So many apartment hunters go online each day to find the perfect rental, and there's no reason you can't be one of them. If you need to look for an apartment and want to try using the Internet to help with your search, you might wonder what you need to do, if there are pitfalls to avoid, or even how to get started. Below is what you need to know to conduct an effective online apartment search.
Know What You Want
Using the Internet should make your search more effective and convenient, but it's not magic. You still need to start your search already having determined what you're looking for in an apartment. This way, you can proceed to use apartment-search Web sites to find exactly what you want. For example, many apartment hunters need to answer the following questions before they're ready to begin looking for an apartment:
- Should I share my apartment with a roommate or live alone?
- If I live alone, should I rent a studio or a one-bedroom apartment?
- Do I really need more than one bathroom in my apartment?
- Is it important which floor I'm on?
- How much can I afford in an apartment?
- Will my roommate or I need an apartment that has accessible features?
If you're like most apartment hunters, you probably have things you need and things you want in an apartment. Managing your search parameters will ensure that every apartment has everything you need—and possibly more—while avoiding the bother of having to sift through too many listings. So, what should you select when it comes to search parameters?
Start by selecting all your "musts." If you get tons of search results, you'll need a way to reduce the list. Here's where your "wants" come in. Prioritize what you want and check off one or more of them to limit the results. For example, add on-site storage and parking to your parameters.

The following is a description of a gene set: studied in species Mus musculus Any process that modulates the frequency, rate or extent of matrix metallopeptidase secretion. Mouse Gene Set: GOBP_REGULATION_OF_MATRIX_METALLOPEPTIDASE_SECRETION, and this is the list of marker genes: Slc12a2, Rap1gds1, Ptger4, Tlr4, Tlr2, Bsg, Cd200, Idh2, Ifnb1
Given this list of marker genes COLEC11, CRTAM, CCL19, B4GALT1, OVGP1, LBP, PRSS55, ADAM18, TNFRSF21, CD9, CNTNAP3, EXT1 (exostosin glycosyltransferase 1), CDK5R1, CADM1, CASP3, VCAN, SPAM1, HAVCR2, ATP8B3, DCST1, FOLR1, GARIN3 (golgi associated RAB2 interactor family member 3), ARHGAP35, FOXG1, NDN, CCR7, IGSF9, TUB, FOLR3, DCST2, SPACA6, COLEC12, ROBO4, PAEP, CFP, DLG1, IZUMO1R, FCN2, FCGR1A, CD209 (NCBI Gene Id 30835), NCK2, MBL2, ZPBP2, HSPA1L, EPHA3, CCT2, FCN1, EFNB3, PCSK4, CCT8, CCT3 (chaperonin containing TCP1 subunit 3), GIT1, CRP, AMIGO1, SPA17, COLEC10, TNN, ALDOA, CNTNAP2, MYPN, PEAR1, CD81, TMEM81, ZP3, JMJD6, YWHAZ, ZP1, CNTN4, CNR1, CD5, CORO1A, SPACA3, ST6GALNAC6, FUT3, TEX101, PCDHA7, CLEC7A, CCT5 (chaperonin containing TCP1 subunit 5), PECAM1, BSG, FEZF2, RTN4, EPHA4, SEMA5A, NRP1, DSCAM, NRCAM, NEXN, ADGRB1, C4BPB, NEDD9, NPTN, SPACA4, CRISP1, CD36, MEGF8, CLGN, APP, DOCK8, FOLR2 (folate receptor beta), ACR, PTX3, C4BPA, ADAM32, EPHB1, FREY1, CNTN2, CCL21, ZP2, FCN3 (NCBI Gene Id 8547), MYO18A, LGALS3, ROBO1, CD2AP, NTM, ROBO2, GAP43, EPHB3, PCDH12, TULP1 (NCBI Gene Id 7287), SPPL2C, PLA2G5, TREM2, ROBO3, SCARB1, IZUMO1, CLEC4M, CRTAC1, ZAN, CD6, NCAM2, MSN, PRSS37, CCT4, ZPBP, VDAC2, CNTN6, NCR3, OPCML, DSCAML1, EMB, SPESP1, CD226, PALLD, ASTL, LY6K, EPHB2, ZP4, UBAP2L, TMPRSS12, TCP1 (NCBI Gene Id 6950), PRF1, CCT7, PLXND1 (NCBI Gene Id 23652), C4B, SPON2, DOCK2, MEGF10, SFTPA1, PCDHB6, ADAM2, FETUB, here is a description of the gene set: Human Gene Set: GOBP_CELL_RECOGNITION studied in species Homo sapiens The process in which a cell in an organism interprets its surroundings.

One benefit of searching for an apartment on the Internet is that you can use the address data to see exactly where a building is on a map. This is especially helpful if you're not familiar with all the street names in a neighborhood, or you're searching in a wide area of a town or city.
Many apartment-search Web sites automatically map addresses for you. For example, when you look at a listing for a particular apartment, the Web site uses the address data to show you where it's located on a map. Or, if you've selected, say, 14 apartments that might interest you, the Web site could plot them all on a single map, so you can see where they are relative to each other as well as important locations, such as where you work or where your children will go to school.
Beware of Scams
Don't let the ease or fun of looking for an apartment over the Internet cause you to lower your guard. Just because you use a reputable apartment-search Web site doesn't mean you can't get scammed by unscrupulous landlords—or even people posing as landlords—who get their listings onto these sites. If something feels wrong with a listing, the application process feels rushed, or the whole experience with a particular apartment just seems too good to be true, it may be wise not to pursue that listing.